On Election Day, Tuesday, Nov. 6, Americans will choose their leader and set the next course for the world’s only superpower. During an intense, closely fought campaign, relationships can fray, and voters can become caught up in the dire warnings and rhetoric of both political parties.
“No pressure” is the advice given in a statement from Wake Forest Baptist Medical Center. Bryan Hatcher is director of Center Development and Education for CareNet at Wake Forest, and offered his expert advice.
Election season is like “your favorite sports team, March Madness,” he said. “I get pretty passionate and that can be a good thing. This is a very exciting time.”
Most commentators who speak of restoring civility or reducing the nation’s political divide advise partisans to talk to each other, to compromise, and to try to understand each other. According to Hatcher, sometimes it’s better to stay with your own tribe.
“It’s good to have a core group of people we can connect with, a community who feels the same,” he said. “At the same time, if we isolate ourselves we lose the richness.”
During a campaign, the often hyper-partisan media stream is magnified, as one side tries to build apprehension about what would happen to the country if the other side prevails. “Political fear is a huge tool that parties utilize,” Hatcher said.
He recommends laughing at it a little. “Fear, if we really let it take hold of us, it makes us stupid.” When political rhetoric “hits that spot” and triggers the fight-or-flight feeling, “it makes us do and say things we would not otherwise do.”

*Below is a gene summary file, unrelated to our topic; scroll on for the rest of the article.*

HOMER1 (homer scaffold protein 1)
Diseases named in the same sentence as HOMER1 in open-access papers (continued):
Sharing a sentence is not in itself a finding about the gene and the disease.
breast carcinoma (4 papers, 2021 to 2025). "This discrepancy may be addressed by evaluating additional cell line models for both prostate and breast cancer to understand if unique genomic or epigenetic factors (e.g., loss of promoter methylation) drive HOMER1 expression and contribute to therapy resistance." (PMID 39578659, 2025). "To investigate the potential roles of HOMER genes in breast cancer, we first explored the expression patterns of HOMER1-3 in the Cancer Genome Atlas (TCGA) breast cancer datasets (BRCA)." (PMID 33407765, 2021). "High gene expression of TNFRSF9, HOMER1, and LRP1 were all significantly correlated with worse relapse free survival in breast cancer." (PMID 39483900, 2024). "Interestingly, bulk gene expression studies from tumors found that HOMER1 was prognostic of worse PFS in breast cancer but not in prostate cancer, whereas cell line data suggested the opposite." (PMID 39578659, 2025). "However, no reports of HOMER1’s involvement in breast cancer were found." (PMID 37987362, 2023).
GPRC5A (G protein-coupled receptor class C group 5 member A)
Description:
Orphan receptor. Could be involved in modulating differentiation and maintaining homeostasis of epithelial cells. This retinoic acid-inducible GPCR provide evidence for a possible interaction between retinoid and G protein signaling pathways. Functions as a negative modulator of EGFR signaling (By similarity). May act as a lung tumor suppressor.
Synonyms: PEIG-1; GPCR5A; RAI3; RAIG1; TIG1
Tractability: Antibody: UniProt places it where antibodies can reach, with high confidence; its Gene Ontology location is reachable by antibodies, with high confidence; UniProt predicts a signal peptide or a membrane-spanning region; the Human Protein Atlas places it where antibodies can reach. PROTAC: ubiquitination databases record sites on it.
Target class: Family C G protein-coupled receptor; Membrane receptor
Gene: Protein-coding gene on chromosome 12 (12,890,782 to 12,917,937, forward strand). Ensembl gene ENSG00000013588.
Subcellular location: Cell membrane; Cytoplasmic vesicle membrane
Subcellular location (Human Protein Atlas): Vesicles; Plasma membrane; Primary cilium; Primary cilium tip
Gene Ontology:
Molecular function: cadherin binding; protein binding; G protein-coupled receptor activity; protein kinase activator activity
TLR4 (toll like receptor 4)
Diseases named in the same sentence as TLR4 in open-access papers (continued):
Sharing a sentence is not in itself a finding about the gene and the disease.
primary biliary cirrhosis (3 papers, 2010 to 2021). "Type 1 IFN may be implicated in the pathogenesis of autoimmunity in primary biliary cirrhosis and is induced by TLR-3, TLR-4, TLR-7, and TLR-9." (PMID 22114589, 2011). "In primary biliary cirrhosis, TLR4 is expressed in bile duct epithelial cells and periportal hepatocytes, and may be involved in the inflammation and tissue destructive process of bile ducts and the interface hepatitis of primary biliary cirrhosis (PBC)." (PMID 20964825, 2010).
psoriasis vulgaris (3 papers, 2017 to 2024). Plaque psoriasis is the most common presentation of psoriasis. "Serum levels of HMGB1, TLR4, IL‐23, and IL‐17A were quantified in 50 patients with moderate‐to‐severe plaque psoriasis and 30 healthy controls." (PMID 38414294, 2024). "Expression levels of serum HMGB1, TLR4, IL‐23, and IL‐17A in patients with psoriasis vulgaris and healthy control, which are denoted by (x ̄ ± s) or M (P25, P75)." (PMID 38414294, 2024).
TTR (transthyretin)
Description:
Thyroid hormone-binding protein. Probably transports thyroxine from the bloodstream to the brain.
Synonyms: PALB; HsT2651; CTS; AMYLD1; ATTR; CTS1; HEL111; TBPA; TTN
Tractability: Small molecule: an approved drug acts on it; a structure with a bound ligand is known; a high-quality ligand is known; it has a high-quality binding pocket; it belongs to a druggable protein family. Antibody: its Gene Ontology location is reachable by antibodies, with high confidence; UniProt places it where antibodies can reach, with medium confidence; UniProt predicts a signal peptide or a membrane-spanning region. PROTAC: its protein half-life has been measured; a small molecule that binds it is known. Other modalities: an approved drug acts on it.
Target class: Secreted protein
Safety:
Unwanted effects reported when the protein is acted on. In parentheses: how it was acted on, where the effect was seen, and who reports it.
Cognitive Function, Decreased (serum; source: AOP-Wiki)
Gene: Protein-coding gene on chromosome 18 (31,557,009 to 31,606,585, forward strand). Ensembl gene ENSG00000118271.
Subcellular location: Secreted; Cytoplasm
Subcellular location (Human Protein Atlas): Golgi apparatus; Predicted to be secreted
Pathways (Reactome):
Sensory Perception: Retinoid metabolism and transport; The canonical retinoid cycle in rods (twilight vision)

“Fear, if we really let it take hold of us, it makes us stupid.”
–Bryan Hatcher, director, Center Development and Education for CareNet
Some of those things include quarreling with neighbors, colleagues, friends, and relatives. “I have very dear friends I really disagree with,” said Hatcher. “It’s OK to listen to people. I just value the relationships now.”
Liberal Democrat Rosemary Glenn and conservative Republican Jim Glenn were married 56 years, until Jim passed away. The couple’s morning ritual was to drink coffee, read the paper, and argue about politics.
“They were real arguments. We didn’t spare each other,” Rosemary Glenn said. She added that though they often annoyed each other, they were certainly never bored.
In his 80s, Jim Glenn went blind, and the two went to the polls arm in arm on Election Day. “I could see the poll workers were thinking, look at that sweet elderly couple,” Mrs. Glenn said. One asked her in a cloying voice, “Now dear, would you like to help him vote?”
Jim Glenn interrupted. “Goodness no! We haven’t agreed in 50 years!”
Mrs. Glenn said she and her husband were always the same ethically, though they disagreed on politics. Their shared ethics were the real bond.
“I would have loved to have had Jim to blame things on” during this election campaign, said Glenn.
On the other hand, relationships can genuinely become toxic over these matters, and Hatcher says if they do it’s okay to walk away.
Under the barrage of electioneering, people are going to disagree, “but being overstressed—that we can manage,” he said.
The message seems to be when people live wisely in good times, they are more resilient in troubled times. “The reason Michael Jordan could do as well as he did under pressure was because he went to the gym every day,” said Hatcher.
With a “spiritual practice, an exercise program, good nutrition; when I hit tough times I already have the strength,” said Hatcher.
America has been through tough and divided times before, according to Hatcher. When feeling stressed, turn off the election or storm coverage “and turn on ‘I Love Lucy,’” he said.
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